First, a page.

Remember the Dorian people who ruled ancient Greece
during the Grecian Dark Ages? Sparta began as a small village of Dorian
Life was very different in ancient Sparta than it was
in the rest of ancient Greek city-states. The Spartans were proud,
fierce, capable warriors. No great works of art came out of Sparta.
But the Spartans, both men and women, were tough, and the Greeks
Sparta's government was an oligarchy. The
people were ruled by a small group of warriors. The Spartans spoke
Greek, wrote Greek, thought of themselves as Greeks, but they were
In most of the other Greek city-states,
the goal of education was to create a strong citizen of that city-state.
In Sparta, the goal of education was to create a strong
All of the ancient Greeks were
warriors, but Sparta's warriors were legendary.
In Sparta, boys were taken away
from their parents at age 7. They lived a harsh and often brutal
life in the soldiers barracks. Younger children were beaten by
older children who started fights to help make the younger
boys strong. Children were often were whipped in front of
groups of other Spartans, including their parents, but they were
not allowed to cry out in pain.
Girls went to school too, to learn
how to fight. They lived at home during training. Their training
was not as harsh and the boy's, but it was harsh enough. Sparta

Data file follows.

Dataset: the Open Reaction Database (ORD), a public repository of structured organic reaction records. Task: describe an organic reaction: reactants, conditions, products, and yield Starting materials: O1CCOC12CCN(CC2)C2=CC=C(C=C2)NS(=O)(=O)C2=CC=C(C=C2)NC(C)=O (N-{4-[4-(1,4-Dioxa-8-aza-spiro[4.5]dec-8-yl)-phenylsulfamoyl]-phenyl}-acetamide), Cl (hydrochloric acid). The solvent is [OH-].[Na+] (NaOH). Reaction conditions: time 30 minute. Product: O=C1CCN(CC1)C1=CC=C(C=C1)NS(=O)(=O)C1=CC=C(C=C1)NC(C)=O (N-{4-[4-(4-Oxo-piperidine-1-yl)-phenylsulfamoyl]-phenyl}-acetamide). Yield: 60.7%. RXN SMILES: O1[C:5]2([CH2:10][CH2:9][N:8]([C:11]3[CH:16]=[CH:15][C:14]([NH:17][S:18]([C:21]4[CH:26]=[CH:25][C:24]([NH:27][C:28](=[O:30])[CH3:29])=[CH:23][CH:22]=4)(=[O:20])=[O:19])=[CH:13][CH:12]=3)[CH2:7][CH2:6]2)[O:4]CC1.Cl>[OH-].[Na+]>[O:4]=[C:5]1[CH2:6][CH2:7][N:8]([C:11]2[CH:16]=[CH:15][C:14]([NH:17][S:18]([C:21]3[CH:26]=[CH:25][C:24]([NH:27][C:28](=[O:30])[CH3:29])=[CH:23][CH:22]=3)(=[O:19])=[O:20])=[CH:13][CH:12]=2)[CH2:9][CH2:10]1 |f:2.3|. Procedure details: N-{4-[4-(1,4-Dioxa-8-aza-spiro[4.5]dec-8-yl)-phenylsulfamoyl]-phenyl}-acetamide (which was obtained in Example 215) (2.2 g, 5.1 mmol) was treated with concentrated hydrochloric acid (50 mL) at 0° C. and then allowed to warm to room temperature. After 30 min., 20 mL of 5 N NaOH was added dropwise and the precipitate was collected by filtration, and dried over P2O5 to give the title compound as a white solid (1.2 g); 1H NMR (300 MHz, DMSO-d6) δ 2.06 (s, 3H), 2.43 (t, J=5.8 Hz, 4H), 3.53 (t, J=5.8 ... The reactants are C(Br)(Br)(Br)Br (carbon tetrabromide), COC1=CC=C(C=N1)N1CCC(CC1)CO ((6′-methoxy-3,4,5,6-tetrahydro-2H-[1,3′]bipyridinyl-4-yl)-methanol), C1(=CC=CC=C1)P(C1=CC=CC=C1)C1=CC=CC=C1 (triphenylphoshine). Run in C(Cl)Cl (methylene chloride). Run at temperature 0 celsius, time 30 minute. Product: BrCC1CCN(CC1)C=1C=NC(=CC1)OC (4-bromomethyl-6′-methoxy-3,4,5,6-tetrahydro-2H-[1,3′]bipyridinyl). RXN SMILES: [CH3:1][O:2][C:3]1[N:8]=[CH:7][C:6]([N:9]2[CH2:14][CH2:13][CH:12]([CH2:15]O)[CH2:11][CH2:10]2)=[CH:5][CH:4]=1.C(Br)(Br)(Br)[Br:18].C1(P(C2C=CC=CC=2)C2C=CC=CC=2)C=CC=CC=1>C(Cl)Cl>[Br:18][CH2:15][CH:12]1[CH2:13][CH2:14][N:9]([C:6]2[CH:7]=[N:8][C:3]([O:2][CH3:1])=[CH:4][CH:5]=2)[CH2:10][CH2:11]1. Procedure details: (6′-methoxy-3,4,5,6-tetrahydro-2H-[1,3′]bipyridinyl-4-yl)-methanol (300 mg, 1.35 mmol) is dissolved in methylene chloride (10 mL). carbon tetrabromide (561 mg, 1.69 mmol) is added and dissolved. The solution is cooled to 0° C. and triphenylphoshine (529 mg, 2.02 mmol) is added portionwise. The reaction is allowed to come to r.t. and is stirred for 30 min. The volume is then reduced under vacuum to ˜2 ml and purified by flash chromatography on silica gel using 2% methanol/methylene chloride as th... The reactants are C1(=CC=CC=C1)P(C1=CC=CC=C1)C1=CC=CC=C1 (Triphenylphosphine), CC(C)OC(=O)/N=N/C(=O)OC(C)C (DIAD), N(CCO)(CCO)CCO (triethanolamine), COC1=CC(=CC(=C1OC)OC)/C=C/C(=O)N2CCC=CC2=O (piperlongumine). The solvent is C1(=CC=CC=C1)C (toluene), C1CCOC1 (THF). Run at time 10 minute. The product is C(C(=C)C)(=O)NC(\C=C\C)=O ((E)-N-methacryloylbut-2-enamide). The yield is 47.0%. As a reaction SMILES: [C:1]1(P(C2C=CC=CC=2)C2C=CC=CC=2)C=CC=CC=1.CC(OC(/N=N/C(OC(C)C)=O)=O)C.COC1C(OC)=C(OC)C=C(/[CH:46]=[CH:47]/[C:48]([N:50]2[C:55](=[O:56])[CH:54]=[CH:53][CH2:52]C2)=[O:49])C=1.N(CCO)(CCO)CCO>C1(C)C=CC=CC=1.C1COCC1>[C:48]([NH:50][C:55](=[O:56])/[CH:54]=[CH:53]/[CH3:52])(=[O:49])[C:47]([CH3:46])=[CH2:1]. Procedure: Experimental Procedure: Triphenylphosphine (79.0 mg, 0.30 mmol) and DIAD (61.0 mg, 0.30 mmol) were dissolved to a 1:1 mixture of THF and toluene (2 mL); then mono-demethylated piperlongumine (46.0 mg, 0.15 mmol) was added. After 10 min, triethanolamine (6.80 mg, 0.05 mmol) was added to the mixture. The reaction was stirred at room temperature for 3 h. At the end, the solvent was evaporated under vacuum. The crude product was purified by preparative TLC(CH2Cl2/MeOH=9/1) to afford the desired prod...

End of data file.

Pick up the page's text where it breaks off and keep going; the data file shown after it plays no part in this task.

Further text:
women were warriors.
Children, during their training
process, were given very little food. They were encouraged to
steal food, instead. If caught stealing, they were beaten.
Spartan children learned to be cunning, to lie, to cheat, to
steal, and how to get away with it! The Spartans did this to
train more capable warriors. After all, warriors are not much good if
they cannot stay alive to fight as long as possible. The training
process was very tough for that reason.
As adults, Spartan men did not live
with their families. They visited their families, but men lived in
the soldiers' barracks.
As adults, Spartan women, unlike
women in the rest of Greek world, had a great deal of
freedom. Many ran businesses. Sparta women were free to move
about and visit neighbors without permission from their husbands.
How would they get permission? The men were often off
Sparta (British Museum)
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